all we got was loose, sandy red gravel. And a headwind.


No barely-there shoulder roads, no shin-deep slush mud, no Play-Doh fire roads. Here’s what we did get: fast gravel, a pinch of sand, and a headwind. Oh, and just a little bit lost.


Getting lost seems to be the name of the game. The inspiration for riding in St. Francis National Forest comes from a ride my friends Josh Gorman and Mike Crum set up with the Rapha Continental Team in 2009. They rode levees from Memphis to Helena, and before I get to the getting lost bit, let me just call attention to the part where they rode/waded through flooded floodplain. You know what it’s like to ride across the Memphis Arkansas Bridge and turn back because the road was under water. I mean, we’ve all been there, right? But undaunted, those guys kept going forward.

And from the sound of it, once they got to the forest they took a wrong turn toward the river, whereas last March Carter and I took a wrong turn away from the river. This is all very easy to do because the roads are not all marked so cue sheets are only partially helpful and Google Maps shows roads that aren’t there. So you’re riding a bit on intuition, a bit on memory, and a bit on what the girl in the gift shop says.


Fantastic gift shop, there at Mississippi River State Park. It’s where we parked last March but this time it was the midpoint. We drove down 61 and it was a much easier and faster drive than going out 40 then down. Helena was a bit of a ghost town at 7:00AM Sunday morning but we parked in front of a pizza joint, made plans to get down on some slices after the ride, geared up and took off with a tailwind saying, “Git!” And it’s right there, at the edge of town, that the gravel starts. And it’s right there, 1000 feet after the gravel starts, that the boar’s heads are mounted on rebar pikes. But undaunted, and after a few pictures, we kept going forward.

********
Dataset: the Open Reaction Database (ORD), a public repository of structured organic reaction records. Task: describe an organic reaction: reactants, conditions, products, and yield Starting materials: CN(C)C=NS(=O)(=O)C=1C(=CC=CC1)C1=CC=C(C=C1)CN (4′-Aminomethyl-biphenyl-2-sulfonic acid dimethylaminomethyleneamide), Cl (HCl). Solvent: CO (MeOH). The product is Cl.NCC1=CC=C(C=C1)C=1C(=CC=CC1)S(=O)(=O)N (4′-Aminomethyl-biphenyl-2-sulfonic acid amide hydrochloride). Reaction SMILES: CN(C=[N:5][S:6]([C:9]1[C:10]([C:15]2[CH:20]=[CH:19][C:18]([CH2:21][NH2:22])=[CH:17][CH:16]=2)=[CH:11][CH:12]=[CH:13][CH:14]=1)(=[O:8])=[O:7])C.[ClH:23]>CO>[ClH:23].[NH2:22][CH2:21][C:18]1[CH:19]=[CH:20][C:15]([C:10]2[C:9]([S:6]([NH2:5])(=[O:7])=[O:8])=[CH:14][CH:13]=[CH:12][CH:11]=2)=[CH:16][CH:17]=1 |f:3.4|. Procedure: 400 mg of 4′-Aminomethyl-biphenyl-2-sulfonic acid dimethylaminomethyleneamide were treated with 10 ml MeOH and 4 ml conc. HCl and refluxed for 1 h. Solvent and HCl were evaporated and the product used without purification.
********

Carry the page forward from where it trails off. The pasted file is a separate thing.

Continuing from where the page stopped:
The gravel clacked against frames and pedals and shot off all directions except up. It was a little bit loose here on the Great River Road, what we would refer to as the red gravel. Once we climbed up onto Crowley’s Ridge Parkway it became packed and grey, the kind that turns your tire white. We rode that white spine, snaking back and forth, up and down with that tailwind slapping our asses and trying to keep in mind to not burn everything here; to save it for the ride back into the headwind. And it would have been great had we made the turn like we were supposed to. But remember, there are not many road signs. We figured out from a nice man with some horses and a good looking hound that we were on the side of the lake with no outlet so we kept going forward backwards to the road we knew and took some pavement into the gift shop.


After figuring out the way around, the way that I wanted to come in, Carter asked the girl in the gift shop if we would be riding on red gravel or grey gravel. And bless her color-blind little eyes because she told us grey gravel but all we got was loose, sandy red gravel. And a headwind.

When we came to a fork we said “Hell yes” to the route that took us back to the grey gravel and rode that spine all the way back into Helena (with more pictures of the boar’s heads, natch, and the natural watercress at Big Springs) to the truck and the aforementioned pizza joint. Which was closed. So we ate some more bars and chocolate rice crisp bites that Carter made from a Skratch recipe, apples and pickles and headed back to Memphis with a stop at Interstate BBQ which is never a bad consolation prize.

You can delve deeper into the ride on Strava and check out Carter’s Instagram for more photos.